Why have you stuck with RB Tevin Coleman as your starting running back?

“Because Tevin brings a lot to our game. I know he hasn’t had the same yards-per-carry as [RB] Raheem [Mostert] has done. I don’t really care much who the starter is. All those guys play. Raheem has got the bulk of it. Usually, in my opinion, the guy who gets the bulk of the carries is usually the guy we call the starter because we’re treating him as the starter. If he’s not out there the first play, I know no one else calls him the starter because that’s what matters, I guess, to be called a starter. Tevin started out that way this year. I think he handles it very well. I think Raheem is very comfortable in his situation when he comes in and doesn’t have a problem with it. There’s a different element to all of them. I do like having Tevin out there because the way he hits holes, he brings a little different physicality to the game. But, I like what all our backs do.”

You and the Vikings have kind of bucked the league-wide trend in the way you use the fullback. Why is it important for you to have an impact player like FB Kyle Juszczyk at that position?

“You always try to get the best player at every position that you can. So, we were pumped to get Juice when we got him. I just know me personally, I like having a fullback because I feel like that’s the only way you can dictate your terms. When you have a fullback in the game, if you really want to run the ball, you can run the ball regardless of what the defense is doing. If you don’t have someone in the backfield, then you only have one halfback back there and no lead blocker, they have to bring a certain blitz, a safety somewhere where you can run it, but there is an unblocked guy that will meet him four-yards deep in the backfield. So, now you have to have check with me’s, you’ve got to do stuff, which is fine and everyone does that. But, now you can’t just dictate your own stuff. That’s why I like it.”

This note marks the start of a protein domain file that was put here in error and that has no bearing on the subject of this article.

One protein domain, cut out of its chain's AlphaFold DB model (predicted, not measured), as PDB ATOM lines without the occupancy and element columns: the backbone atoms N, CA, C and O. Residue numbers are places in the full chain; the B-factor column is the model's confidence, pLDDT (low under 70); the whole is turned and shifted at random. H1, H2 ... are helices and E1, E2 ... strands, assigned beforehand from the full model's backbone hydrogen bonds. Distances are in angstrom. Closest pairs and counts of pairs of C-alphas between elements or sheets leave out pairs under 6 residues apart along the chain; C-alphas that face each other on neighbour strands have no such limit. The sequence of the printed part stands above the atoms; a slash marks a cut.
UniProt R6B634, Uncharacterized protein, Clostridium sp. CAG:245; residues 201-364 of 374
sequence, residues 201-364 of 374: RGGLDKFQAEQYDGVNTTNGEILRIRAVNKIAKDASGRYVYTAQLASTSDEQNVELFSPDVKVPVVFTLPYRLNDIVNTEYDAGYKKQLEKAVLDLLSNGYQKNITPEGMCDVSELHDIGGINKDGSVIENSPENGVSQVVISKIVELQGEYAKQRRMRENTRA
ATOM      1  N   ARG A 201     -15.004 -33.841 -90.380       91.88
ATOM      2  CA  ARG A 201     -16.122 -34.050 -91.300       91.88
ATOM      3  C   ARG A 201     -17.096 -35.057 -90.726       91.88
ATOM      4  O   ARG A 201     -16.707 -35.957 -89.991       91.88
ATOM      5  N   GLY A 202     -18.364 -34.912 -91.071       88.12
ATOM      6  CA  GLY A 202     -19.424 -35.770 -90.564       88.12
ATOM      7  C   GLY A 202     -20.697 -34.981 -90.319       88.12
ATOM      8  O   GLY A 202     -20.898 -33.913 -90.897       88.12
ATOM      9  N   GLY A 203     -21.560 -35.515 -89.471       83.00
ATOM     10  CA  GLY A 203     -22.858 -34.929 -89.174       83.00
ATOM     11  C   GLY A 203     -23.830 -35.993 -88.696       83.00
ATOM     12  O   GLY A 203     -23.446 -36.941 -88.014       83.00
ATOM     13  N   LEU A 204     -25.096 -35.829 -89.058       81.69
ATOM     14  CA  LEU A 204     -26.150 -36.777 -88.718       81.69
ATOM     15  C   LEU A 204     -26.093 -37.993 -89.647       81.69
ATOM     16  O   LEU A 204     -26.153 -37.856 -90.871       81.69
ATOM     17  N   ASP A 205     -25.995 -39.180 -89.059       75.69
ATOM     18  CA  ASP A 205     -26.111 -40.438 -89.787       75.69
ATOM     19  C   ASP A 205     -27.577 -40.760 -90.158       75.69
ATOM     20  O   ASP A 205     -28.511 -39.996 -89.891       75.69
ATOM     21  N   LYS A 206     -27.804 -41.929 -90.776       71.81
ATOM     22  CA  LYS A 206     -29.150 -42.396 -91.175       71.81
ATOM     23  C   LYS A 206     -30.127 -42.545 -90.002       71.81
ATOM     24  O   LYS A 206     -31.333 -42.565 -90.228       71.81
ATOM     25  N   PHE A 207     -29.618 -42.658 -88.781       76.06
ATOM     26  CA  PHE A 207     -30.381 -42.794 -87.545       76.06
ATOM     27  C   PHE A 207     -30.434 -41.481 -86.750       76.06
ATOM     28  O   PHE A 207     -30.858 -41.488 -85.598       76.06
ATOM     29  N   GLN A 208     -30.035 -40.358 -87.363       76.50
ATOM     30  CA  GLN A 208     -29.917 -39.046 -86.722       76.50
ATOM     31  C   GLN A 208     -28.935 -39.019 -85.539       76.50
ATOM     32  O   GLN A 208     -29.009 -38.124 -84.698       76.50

One of the benefits of getting Jimmy was he did have a little bit of experience just being in the league. Having gone through three playoff runs with New England, are there parts of the process that he’s adapted to easily or he’s already been familiar with having been from that scenario that you’ve seen?

“Yes. I think that’s one of the bigger things, Jimmy just going and being able to go to those Super Bowls, watch those playoff games, being able to go through the whole process and stuff. You do see all the extra outside stuff that does come with it. You’re not overwhelmed by it at all. Jimmy knows exactly what’s going to happen before it happens because he’s been through it at New England. I do think that’s an advantage for players and for coaches just because you know what’s ahead and so it doesn’t surprise you. It’s pretty easy to just stay the course.”

In what ways does DL Nick Bosa affect an offensive game plan?